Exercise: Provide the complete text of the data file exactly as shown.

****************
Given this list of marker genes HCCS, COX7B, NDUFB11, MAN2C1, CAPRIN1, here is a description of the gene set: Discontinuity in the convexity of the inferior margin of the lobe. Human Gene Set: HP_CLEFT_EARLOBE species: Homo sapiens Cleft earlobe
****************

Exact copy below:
Given this list of marker genes HCCS, COX7B, NDUFB11, MAN2C1, CAPRIN1, here is a description of the gene set: Discontinuity in the convexity of the inferior margin of the lobe. Human Gene Set: HP_CLEFT_EARLOBE species: Homo sapiens Cleft earlobe